British and Irish waters are dangerously unpredictable. You might think that adrenaline sports and rough weather pose the greatest threat, but casual, everyday activities around the coast can cause fatalities. In fact, over 200 people accidentally die each year around our coast; the RNLI want to change this.
The charity that saves lives at sea has a goal to halve the number of coastal drownings by 2024. ‘Respect the Water’ is the RNLI’s national drowning prevention campaign and will play a key role in helping them to achieve this. The RNLI still want you to enjoy the water, but they also want you to ‘Respect the Water’, acknowledge its dangers and never underestimate its power.
Cowes Harbour Commission (CHC) is one of the first UK harbour authorities to be working jointly with the RNLI on promoting the Respect the Water campaign, and so you may see Respect the Water messages in and around our Harbour Commission sites, on CHC vessels, at Cowes RNLI lifeboat station, in yacht clubs and even local pubs.
CHC’s collaboration with Cowes RNLI also involves our harbour authority staff including Dave Lewis, our Berthing Master and Supervisor at Shepards Wharf Marina who works as Deputy Launching Authority for the lifeboat, and Neil Archer, a Port Operative at Shepards Wharf, who has recently qualified as a lifeboat helm.
One of the targets for this year’s RTW campaign will be lifejackets. The RNLI will be focussing on getting more people to wear them, making sure people have them donned correctly and ensuring that they are fit for purpose.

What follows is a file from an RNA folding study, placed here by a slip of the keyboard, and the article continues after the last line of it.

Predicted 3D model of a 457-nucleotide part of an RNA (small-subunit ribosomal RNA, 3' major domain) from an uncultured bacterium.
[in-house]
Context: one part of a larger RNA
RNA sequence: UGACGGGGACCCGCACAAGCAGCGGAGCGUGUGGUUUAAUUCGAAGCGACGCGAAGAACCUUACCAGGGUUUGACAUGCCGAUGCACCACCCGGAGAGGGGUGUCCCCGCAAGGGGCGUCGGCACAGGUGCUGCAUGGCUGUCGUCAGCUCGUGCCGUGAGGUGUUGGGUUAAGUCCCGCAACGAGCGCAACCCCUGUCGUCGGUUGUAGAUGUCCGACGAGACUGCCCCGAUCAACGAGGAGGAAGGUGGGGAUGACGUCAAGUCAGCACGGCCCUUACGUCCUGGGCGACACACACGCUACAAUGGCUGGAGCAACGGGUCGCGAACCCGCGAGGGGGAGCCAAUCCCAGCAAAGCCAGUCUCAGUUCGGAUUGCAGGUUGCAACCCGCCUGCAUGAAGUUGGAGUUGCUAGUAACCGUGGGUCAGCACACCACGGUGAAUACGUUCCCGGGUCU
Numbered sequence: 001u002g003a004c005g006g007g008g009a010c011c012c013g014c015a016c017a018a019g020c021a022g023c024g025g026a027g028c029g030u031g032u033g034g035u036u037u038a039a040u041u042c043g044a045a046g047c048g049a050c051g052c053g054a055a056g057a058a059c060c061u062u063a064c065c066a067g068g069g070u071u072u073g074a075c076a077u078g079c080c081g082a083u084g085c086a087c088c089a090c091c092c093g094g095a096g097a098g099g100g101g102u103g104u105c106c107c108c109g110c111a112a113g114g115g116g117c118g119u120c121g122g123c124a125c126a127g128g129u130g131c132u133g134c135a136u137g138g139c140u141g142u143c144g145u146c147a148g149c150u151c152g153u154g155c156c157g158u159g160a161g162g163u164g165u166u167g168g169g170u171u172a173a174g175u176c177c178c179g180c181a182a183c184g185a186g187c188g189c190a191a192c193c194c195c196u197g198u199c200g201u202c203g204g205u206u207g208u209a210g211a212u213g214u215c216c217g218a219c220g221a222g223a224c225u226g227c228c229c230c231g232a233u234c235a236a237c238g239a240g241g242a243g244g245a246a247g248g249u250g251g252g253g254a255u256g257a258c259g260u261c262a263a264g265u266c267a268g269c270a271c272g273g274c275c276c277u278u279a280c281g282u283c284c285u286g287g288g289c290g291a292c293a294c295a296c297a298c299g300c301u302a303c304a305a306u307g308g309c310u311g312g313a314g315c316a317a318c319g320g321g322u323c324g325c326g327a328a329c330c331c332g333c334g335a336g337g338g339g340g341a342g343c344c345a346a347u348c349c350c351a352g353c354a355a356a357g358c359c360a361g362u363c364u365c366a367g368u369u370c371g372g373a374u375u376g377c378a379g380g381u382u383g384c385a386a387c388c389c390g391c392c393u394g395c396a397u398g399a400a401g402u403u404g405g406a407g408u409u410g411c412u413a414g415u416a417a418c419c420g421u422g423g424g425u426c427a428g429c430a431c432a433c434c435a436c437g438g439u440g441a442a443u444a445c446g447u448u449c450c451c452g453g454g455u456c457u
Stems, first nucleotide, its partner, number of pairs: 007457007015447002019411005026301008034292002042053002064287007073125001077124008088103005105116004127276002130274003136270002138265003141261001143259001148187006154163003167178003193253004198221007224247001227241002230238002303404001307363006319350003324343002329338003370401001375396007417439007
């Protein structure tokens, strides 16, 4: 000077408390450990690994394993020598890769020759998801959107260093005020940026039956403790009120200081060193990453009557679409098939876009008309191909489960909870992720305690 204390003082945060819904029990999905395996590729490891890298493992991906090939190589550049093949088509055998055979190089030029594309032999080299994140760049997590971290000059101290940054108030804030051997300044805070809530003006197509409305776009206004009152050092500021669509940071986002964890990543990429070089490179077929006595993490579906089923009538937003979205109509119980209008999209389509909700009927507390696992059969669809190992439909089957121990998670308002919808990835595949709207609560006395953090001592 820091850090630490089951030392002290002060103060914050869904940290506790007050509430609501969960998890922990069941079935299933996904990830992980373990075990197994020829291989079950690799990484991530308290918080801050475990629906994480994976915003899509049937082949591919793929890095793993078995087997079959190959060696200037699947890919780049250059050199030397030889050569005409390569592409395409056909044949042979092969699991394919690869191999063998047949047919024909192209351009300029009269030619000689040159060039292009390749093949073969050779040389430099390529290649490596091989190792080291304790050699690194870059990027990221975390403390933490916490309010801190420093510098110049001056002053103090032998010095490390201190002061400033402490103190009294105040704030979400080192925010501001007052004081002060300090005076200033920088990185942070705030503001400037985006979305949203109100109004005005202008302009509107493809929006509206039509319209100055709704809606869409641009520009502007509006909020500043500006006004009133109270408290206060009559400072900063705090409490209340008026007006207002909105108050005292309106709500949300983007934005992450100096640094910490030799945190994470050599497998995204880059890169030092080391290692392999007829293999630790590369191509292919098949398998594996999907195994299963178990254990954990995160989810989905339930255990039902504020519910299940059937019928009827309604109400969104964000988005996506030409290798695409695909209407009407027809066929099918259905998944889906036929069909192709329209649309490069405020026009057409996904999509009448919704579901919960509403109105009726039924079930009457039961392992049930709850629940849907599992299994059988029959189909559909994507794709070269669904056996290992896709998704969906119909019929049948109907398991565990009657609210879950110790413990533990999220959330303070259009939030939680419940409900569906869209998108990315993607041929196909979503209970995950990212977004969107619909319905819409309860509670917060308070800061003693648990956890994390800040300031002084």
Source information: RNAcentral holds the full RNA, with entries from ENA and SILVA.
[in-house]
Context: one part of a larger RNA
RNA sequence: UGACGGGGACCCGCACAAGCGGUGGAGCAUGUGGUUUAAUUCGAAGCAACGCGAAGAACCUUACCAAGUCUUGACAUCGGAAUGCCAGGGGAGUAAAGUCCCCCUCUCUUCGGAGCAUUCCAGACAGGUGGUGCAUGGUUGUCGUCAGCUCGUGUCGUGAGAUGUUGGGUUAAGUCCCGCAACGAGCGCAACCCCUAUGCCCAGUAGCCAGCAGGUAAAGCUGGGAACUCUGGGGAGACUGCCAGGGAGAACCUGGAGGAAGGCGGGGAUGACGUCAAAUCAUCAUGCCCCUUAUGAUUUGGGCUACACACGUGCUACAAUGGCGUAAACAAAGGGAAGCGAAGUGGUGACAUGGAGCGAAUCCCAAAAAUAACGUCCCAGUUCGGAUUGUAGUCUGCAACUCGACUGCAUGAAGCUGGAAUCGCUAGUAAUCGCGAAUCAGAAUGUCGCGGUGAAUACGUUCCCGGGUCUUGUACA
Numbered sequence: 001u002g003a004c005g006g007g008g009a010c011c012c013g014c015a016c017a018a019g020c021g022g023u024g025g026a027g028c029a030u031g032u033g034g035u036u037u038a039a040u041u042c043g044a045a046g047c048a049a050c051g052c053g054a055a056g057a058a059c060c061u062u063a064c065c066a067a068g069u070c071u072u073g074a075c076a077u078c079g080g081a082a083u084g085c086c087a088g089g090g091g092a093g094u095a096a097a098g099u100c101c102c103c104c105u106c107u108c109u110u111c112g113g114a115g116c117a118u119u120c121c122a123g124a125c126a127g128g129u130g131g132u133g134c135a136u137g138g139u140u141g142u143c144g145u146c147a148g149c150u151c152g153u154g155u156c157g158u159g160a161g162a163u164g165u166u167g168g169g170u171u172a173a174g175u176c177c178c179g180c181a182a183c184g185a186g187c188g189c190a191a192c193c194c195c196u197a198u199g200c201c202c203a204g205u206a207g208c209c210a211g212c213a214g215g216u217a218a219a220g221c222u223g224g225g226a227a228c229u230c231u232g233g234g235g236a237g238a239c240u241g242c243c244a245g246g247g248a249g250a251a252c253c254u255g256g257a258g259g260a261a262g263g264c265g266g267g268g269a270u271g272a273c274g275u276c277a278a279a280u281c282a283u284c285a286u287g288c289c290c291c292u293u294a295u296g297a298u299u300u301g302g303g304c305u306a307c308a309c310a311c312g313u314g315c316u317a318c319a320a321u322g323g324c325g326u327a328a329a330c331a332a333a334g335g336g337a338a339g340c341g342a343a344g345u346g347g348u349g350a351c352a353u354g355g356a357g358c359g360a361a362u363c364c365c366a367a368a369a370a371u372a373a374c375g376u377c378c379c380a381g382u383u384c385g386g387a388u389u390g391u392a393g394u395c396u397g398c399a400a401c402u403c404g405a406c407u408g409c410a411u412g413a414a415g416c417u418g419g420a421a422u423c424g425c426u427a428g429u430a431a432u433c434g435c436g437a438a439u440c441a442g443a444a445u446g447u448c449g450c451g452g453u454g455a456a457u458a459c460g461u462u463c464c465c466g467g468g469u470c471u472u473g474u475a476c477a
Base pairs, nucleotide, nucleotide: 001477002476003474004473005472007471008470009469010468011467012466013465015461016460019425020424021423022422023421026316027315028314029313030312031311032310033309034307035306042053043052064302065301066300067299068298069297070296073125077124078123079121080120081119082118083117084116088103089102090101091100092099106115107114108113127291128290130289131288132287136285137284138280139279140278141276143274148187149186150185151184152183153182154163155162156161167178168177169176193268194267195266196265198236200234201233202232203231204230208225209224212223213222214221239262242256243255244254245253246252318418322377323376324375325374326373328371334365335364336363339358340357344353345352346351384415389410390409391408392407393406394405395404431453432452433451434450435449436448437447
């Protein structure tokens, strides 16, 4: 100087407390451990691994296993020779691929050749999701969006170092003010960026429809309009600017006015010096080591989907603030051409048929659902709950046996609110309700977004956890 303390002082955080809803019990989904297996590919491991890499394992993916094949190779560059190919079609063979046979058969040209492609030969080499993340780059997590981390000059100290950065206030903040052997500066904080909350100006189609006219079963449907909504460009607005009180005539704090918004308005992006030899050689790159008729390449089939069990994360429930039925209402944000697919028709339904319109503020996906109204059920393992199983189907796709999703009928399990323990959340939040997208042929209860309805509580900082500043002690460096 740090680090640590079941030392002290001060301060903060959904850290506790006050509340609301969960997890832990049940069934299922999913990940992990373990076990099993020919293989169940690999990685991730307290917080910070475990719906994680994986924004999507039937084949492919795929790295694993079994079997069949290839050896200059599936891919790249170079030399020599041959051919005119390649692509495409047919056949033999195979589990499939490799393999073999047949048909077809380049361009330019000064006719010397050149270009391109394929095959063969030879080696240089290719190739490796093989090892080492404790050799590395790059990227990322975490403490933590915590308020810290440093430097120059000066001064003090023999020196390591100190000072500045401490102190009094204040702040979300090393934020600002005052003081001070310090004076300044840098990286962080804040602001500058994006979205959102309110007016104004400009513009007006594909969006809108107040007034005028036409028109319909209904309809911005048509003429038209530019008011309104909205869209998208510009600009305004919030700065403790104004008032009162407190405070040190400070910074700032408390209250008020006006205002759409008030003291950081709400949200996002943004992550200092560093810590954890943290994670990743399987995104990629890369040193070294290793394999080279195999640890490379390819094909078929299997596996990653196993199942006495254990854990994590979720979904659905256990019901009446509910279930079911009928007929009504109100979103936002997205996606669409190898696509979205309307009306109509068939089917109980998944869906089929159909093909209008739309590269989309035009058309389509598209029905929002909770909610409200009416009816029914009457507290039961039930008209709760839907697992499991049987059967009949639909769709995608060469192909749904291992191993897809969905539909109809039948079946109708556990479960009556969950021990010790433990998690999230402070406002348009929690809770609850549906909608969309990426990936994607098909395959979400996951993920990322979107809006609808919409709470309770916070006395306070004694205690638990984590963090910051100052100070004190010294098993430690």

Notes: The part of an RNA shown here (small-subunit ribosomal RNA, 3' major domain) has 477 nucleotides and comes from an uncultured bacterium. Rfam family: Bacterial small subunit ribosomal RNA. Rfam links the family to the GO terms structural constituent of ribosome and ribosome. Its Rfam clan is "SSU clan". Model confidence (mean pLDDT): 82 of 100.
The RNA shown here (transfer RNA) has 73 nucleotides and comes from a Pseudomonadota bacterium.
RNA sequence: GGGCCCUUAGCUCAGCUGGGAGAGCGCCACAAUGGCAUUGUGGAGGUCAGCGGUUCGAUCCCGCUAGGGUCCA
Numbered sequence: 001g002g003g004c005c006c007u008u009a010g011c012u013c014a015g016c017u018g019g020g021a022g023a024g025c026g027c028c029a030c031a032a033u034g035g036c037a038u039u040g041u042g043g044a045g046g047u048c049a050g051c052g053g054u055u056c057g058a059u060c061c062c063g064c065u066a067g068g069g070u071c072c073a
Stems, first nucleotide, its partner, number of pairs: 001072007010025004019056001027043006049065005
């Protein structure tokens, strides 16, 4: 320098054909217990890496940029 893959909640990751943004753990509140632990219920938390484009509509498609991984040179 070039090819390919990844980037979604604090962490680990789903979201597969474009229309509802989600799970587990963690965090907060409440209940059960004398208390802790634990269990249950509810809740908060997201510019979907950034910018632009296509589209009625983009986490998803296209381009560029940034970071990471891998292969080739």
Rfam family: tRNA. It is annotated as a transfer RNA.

Wearing lifejackets is a sea safety must and the hope is that an increasing number of boat users passing through Cowes Harbour will wear lifejackets. Operations Manager at Cowes RNLI lifeboat station, Mark Southwell, said: “I have worked in this building since 1982, first when it was a Customs Office before then becoming a lifeboat station. And 30 years ago, I would have been surprised if more than 10% of boat users passing by were wearing lifejackets.
“Encouragingly, people have not only become more safety conscious since then, but lifejackets have also become more ergonomic and comfortable. Already, our own station’s surveys over recent years indicate that more and more boat users are donning lifejackets when going to sea,” Mark said. “And we can only hope this upward trend will continue. After all, lifejackets are useless unless worn.
“By wearing a lifejacket, a person who finds himself or herself in the water clearly has more chance of being recovered alive, instead of drowning or dying because of cold water shock,” he added.
As well as wearing lifejackets, the RNLI would also like to see owners have them regularly serviced and checked. CHC will be supporting this aim by providing a venue for the RNLI to run free lifejacket clinics. Local lifejacket manufacturer and service agent SeaSafe Systems Ltd will also be present to provide advice and replacement parts. The dates for these clinics are yet to be announced and will be published on the CHC website.
Along with supporting this campaign through advertising and lifejacket clinics, CHC will be sending all of our operational staff to ‘Respect the Water’ training sessions hosted by the RNLI. This will ensure that our staff will be able to convey this important safety message and raise awareness amongst harbour users.
Remember – whatever your activity, and whatever your ability, the water can always catch you out. It’s very easy to underestimate its power. Stay safe, be prepared and Respect the Water.
Top photo L-R: Keith Colwell (RNLI Community Incident Reduction Manager), Dave Lewis (CHC Berthing Master/Supervisor & RNLI Deputy Launch Authority), Neil Archer (CHC Port Operative & RNLI helm), Mark Harker (RNLI trainee helm), Mark Southwell (Cowes RNLI Operations Manager), Jon Kidd (CHC Assistant Harbour Master), Dave Davies (RNLI Community Safety Officer)